HOA board members may be unaware that their covenants contain discriminatory language against racial, ethnic, and religious minority groups. If your CC&Rs are more than 30 years old, take a look. It may be time to update the documents anyway.
Racially restrictive covenants became a commonplace tool in the 1920s to prohibit people of color—mainly African Americans—from buying or leasing homes. Although made unenforceable by the Fair Housing Act of 1968, the clauses remain an example of segregation policies in the U.S. Residents in a community association could possess a deed with this discriminatory language and not even know it.
Because covenants are agreements between buyers and sellers of property that run with the land—meaning they are effective perpetually unless the terms include a specific time limit—they become a permanent aspect of the property title. Even if a covenant is no longer enforceable, as in the case of racially restrictive covenants, they will still be visible in the chain of title, and even within the language of the deed.
Eliminating a covenant from a deed typically requires written release by the covenantee(s) or the adoption of a new covenant that modifies or releases the obligations of the original one. This process can be time-consuming and expensive, especially for a homeowners association. That’s where existing and proposed legislation at the state level could establish a removal process.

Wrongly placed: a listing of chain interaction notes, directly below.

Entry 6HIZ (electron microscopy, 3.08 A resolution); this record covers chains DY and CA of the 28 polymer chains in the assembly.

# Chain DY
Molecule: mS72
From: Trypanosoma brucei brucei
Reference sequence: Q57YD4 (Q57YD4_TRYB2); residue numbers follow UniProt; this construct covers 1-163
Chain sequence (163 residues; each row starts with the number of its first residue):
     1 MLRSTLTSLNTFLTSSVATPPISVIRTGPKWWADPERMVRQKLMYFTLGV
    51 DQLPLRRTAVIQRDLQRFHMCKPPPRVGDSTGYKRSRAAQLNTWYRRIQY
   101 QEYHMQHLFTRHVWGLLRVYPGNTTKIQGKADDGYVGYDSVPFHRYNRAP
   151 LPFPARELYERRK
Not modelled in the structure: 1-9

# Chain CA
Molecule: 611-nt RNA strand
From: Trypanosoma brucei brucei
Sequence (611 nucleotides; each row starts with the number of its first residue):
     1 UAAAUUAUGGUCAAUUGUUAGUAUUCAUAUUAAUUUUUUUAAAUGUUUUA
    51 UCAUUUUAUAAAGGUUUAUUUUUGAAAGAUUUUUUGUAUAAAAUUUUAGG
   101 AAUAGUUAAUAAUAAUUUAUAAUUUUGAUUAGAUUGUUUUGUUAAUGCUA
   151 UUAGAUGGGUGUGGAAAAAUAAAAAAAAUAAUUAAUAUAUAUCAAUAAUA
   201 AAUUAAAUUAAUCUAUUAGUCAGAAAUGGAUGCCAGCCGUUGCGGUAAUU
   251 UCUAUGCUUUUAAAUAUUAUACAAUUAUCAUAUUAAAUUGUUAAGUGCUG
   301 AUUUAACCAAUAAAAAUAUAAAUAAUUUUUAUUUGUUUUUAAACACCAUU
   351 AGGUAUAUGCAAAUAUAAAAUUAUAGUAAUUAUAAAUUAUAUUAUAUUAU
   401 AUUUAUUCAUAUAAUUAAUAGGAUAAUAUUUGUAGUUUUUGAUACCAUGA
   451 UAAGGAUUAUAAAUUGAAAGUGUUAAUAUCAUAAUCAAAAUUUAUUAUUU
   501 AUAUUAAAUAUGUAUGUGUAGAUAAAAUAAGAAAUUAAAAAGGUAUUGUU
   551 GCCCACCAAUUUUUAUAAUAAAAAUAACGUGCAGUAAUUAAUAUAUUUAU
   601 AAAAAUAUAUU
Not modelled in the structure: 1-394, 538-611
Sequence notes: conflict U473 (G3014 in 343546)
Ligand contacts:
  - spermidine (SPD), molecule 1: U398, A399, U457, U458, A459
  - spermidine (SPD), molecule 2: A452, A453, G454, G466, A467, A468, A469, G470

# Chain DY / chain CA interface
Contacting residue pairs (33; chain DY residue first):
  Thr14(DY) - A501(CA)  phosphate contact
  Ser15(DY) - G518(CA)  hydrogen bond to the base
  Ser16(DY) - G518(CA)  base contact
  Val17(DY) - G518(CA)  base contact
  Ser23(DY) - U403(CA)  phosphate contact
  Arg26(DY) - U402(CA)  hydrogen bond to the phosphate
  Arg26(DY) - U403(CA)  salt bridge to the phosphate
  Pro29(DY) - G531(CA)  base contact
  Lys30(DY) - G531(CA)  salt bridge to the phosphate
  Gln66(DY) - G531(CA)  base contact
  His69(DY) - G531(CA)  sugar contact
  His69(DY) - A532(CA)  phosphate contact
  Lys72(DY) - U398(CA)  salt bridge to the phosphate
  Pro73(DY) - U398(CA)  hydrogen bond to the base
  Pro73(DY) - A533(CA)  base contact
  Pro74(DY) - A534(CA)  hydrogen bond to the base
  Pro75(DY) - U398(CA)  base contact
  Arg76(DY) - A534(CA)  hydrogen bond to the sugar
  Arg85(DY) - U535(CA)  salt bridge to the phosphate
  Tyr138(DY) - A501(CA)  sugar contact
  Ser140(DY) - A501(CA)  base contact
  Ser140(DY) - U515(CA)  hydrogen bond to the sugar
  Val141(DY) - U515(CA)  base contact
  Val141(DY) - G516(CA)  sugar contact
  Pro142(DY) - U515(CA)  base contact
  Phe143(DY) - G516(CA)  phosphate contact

It’s unclear how widespread racist covenants were, which is why research projects have been organized to document the number of deeds in several U.S. cities that still contain discriminatory language. The research projects could give homeowners an idea of whether these clauses exist in their communities and begin a dialogue with board members about establishing a process to remove them.
In the Washington, D.C., metropolitan area, two projects have been tallying the number of racially restrictive covenants over the past three years: Prologue DC’s Mapping Segregation, which focuses on covenants of residential properties in the District and the recently created Mapping Racism in Hyattsville, Md. The Hyattsville Community Development Corporation, which is leading the project, estimates that up to 3,000 covenants of homes in the city contain discriminatory language.
In Minneapolis, the University of Minnesota’s Mapping Prejudice project has identified 17,500 homes with deeds containing racist covenants in Hennepin County. It estimates finding about 10,000 more before it begins documenting covenants in Ramsey County, also located in the Minneapolis metropolitan area.
Other projects have been documenting covenants with racially restrictive language for several years, including: Mapping Inequality in Richmond, Va.; Mapping Racial Covenants, Property Ownership, and Equity in Charlottesville, Va.; Redlining Louisville in Kentucky; and Segregated Seattle in the state of Washington.
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